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Bad Things Still Happening at the Social Security Administration (June 2018)


The Social Security Administration (SSA) is facing problems from many sides. As 10,000 persons in the U.S. turn 65 each day, SSA is meeting the challenge by reducing access and services. It has closed 125 field offices since 2000. Recent Inspector General reports have criticized high claim processing times, below average staffing levels, low morale, difficulties with telework, and quality of staff work.

Most concerning of all is that SSA has had to tap into its reserves, the infamous $3T SSA Trust Fund, for the first time since 1982, which is three years sooner than anticipated due to lowered economic growth projections. The current estimates reveal that the Trust Fund is due to be depleted by 2034 while Medicare will be depleted earlier in 2026. Replenishing the fund is problematic as the number of workers supporting a Social Security beneficiary has declined from 3.3 in 2007 to 2.8 today. This is further affected by reduced revenues resulting from the tax cuts effectuated this year.

As a reminder, if SSA becomes insolvent, it remains legislatively obligated to pay scheduled benefits at a rate of 79%. As an aside, the cost of administering the SSA program is only 0.7% of total expenditures.

A sample of 200 beneficiary payments in a study by the Office of the Inspector General (OIG) in May 2018, found that SSA has incorrectly paid 77 beneficiaries almost $1.3M. From this, the OIG estimates that SSA has paid over $571M to over 35,000 beneficiaries. Worse, leading causes of improper payments have not seen significant improvement or corrective actions despite multiple OIG studies pointing out the deficiencies. This has resulted in deficiency dollars of over $1B in SSI payments in both 2015 and 2016.

A Workload Review of the Atlanta and New York Regions Office of Hearings Operations in May 2018 by the OIG revealed that high average processing times resulted from below-average staffing levels (especially with losing senior staffers), low morale, issues with telework (availability, allocation, duties which can be performed), problems with dealing with claimant representatives, difficulty scheduling expert witnesses, large numbers of supplemental hearings and postponements, insufficient decision writers, and information technology problems.

Workers interviewed cited problems including office micromanagement, goals not agreeing with actual capabilities, negative messaging/tone, lack of managerial support, insufficient staff (understaffing at 25 of 37 Atlanta area hearing offices), excessive pressure/overwork, lack of career development opportunities, and frequent changes implemented with little notice or input.

Managers interviewed cited problems including no effective mechanism to hold staff accountable for poor work quality, low productivity, or mistakes.

Criticisms concerning claimant representatives included:

  • Not knowing about their client’s file and being unprepared for the hearing, which then often results in a supplemental hearing, therefore increasing processing time;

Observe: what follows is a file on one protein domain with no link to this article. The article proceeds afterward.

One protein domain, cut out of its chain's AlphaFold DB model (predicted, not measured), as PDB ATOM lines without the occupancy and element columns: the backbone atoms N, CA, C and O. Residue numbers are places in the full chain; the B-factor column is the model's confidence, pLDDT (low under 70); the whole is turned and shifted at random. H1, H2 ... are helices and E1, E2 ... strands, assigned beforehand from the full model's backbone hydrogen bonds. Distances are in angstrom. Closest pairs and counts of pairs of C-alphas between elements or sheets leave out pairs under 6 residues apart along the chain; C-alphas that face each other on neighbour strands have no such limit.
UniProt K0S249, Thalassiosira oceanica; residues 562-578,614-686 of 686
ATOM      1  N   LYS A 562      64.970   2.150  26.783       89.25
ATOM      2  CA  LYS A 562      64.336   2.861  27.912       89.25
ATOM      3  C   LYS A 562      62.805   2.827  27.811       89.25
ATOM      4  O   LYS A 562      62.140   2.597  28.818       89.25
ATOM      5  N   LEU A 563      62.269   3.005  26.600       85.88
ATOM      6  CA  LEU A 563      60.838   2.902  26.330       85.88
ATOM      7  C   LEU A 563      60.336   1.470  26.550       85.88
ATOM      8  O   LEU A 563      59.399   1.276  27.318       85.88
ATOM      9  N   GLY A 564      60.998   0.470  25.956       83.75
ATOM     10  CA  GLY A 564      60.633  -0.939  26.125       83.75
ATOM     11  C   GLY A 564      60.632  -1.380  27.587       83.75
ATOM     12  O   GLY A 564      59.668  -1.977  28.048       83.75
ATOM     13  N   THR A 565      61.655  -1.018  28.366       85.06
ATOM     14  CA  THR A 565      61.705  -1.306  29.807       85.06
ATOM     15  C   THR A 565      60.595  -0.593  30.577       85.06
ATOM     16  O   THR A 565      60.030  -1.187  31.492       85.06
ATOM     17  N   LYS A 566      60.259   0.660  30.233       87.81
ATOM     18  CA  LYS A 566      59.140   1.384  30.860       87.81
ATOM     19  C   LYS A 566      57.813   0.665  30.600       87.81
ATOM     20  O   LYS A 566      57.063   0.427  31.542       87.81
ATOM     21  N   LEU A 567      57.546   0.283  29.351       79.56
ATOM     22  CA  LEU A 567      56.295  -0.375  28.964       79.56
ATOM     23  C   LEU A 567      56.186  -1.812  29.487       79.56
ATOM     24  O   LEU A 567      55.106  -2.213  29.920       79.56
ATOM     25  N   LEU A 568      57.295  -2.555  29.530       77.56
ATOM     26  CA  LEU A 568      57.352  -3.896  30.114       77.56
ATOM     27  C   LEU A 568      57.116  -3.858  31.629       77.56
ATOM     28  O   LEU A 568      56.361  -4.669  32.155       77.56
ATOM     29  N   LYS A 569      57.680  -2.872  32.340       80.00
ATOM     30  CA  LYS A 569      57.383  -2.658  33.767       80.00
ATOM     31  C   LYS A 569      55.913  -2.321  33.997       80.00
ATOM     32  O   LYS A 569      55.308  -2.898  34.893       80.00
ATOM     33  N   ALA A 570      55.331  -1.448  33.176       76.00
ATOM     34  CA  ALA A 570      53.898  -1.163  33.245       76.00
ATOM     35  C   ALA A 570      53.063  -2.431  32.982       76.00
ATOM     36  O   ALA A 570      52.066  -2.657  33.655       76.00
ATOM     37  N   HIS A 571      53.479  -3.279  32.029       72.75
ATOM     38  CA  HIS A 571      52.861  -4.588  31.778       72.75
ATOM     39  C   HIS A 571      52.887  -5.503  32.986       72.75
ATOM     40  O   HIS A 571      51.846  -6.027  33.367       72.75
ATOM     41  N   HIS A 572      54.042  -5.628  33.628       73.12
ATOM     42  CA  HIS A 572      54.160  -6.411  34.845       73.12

• Having little availability to schedule the hearing;
  • Not communicating with their client;
  • Not working with their client to obtain necessary evidence for the file; and
  • Submitting evidence shortly before the hearing, which often causes the Administrative Law Judge (ALJ) to delay the hearing to review the new evidence.

Criticism of ALJs include:

  • Adversarial relationship between ALJ Union and management;
  • Not providing adequate instruction for decision writers;
  • Not issuing enough decisions (500 – 700 decisions expected per year);
  • Not moving cases out of judge-controlled statuses;
  • Ordering too many supplemental hearings and granting too many postponements; and
  • Over-developing the claimant record and ordering unnecessary evidence.

ALJs cited complaints including:

  • Difficulty scheduling claimant representatives;
  • Claimant representatives submitting late evidence;
  • Uncommunicative claimants or failing to submit evidence; and
  • Claimants not having representation at time of hearing.

Information technology (IT) problems at hearing offices include:

  • IT support staff unavailable;
  • Broken computers;
  • Broken remote site equipment;
  • Inability to access case processing management system; and
  • Broken video equipment in hearing offices.

The OIG 2017 Auditor’s Report set forth additional deficiencies in need of correction, including:

  • IT deficiencies in access and configuration management with no controls to ensure SSA employees comply with existing directives, policies, and procedures for these items; and
  • Failure to properly reconcile accounts receivable to the general ledger and including detailed listing of these with need for updated training and IT system functionality in this regard.

On the only somewhat bright side, by April 2018, SSA had reduced the hearing backlog to under a million cases (968,000).

Even with this slight glimmer of hope, the overwhelming litany of problems at SSA is daunting and will not be resolved in the near distant future.

Posted in Social Security, Social Security Administration, SSA | Tagged , , |


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